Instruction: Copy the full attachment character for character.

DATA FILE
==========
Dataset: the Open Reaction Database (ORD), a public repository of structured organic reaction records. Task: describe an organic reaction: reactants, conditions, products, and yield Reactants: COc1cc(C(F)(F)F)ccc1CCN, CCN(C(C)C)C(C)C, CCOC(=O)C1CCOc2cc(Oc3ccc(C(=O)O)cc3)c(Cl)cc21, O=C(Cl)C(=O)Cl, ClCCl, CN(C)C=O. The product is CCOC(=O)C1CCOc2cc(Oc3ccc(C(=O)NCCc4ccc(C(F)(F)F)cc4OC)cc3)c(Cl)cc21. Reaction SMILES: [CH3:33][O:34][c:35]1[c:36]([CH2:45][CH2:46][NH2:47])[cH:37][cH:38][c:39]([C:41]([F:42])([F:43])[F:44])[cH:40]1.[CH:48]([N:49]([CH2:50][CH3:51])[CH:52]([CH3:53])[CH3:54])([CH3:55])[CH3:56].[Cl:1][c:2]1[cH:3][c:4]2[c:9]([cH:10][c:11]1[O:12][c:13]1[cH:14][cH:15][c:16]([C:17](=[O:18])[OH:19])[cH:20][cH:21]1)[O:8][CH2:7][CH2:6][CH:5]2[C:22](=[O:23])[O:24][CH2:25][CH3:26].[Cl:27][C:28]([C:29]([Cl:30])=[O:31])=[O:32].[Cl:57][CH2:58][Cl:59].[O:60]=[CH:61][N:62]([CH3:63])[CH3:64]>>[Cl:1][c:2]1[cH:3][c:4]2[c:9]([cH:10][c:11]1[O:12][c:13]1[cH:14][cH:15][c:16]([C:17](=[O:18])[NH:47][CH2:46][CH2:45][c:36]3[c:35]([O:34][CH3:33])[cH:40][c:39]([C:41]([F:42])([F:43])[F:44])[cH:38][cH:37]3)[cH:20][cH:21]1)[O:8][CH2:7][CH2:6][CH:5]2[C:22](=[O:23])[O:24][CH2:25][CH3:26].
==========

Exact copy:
Dataset: the Open Reaction Database (ORD), a public repository of structured organic reaction records. Task: describe an organic reaction: reactants, conditions, products, and yield Reactants: COc1cc(C(F)(F)F)ccc1CCN, CCN(C(C)C)C(C)C, CCOC(=O)C1CCOc2cc(Oc3ccc(C(=O)O)cc3)c(Cl)cc21, O=C(Cl)C(=O)Cl, ClCCl, CN(C)C=O. The product is CCOC(=O)C1CCOc2cc(Oc3ccc(C(=O)NCCc4ccc(C(F)(F)F)cc4OC)cc3)c(Cl)cc21. Reaction SMILES: [CH3:33][O:34][c:35]1[c:36]([CH2:45][CH2:46][NH2:47])[cH:37][cH:38][c:39]([C:41]([F:42])([F:43])[F:44])[cH:40]1.[CH:48]([N:49]([CH2:50][CH3:51])[CH:52]([CH3:53])[CH3:54])([CH3:55])[CH3:56].[Cl:1][c:2]1[cH:3][c:4]2[c:9]([cH:10][c:11]1[O:12][c:13]1[cH:14][cH:15][c:16]([C:17](=[O:18])[OH:19])[cH:20][cH:21]1)[O:8][CH2:7][CH2:6][CH:5]2[C:22](=[O:23])[O:24][CH2:25][CH3:26].[Cl:27][C:28]([C:29]([Cl:30])=[O:31])=[O:32].[Cl:57][CH2:58][Cl:59].[O:60]=[CH:61][N:62]([CH3:63])[CH3:64]>>[Cl:1][c:2]1[cH:3][c:4]2[c:9]([cH:10][c:11]1[O:12][c:13]1[cH:14][cH:15][c:16]([C:17](=[O:18])[NH:47][CH2:46][CH2:45][c:36]3[c:35]([O:34][CH3:33])[cH:40][c:39]([C:41]([F:42])([F:43])[F:44])[cH:38][cH:37]3)[cH:20][cH:21]1)[O:8][CH2:7][CH2:6][CH:5]2[C:22](=[O:23])[O:24][CH2:25][CH3:26].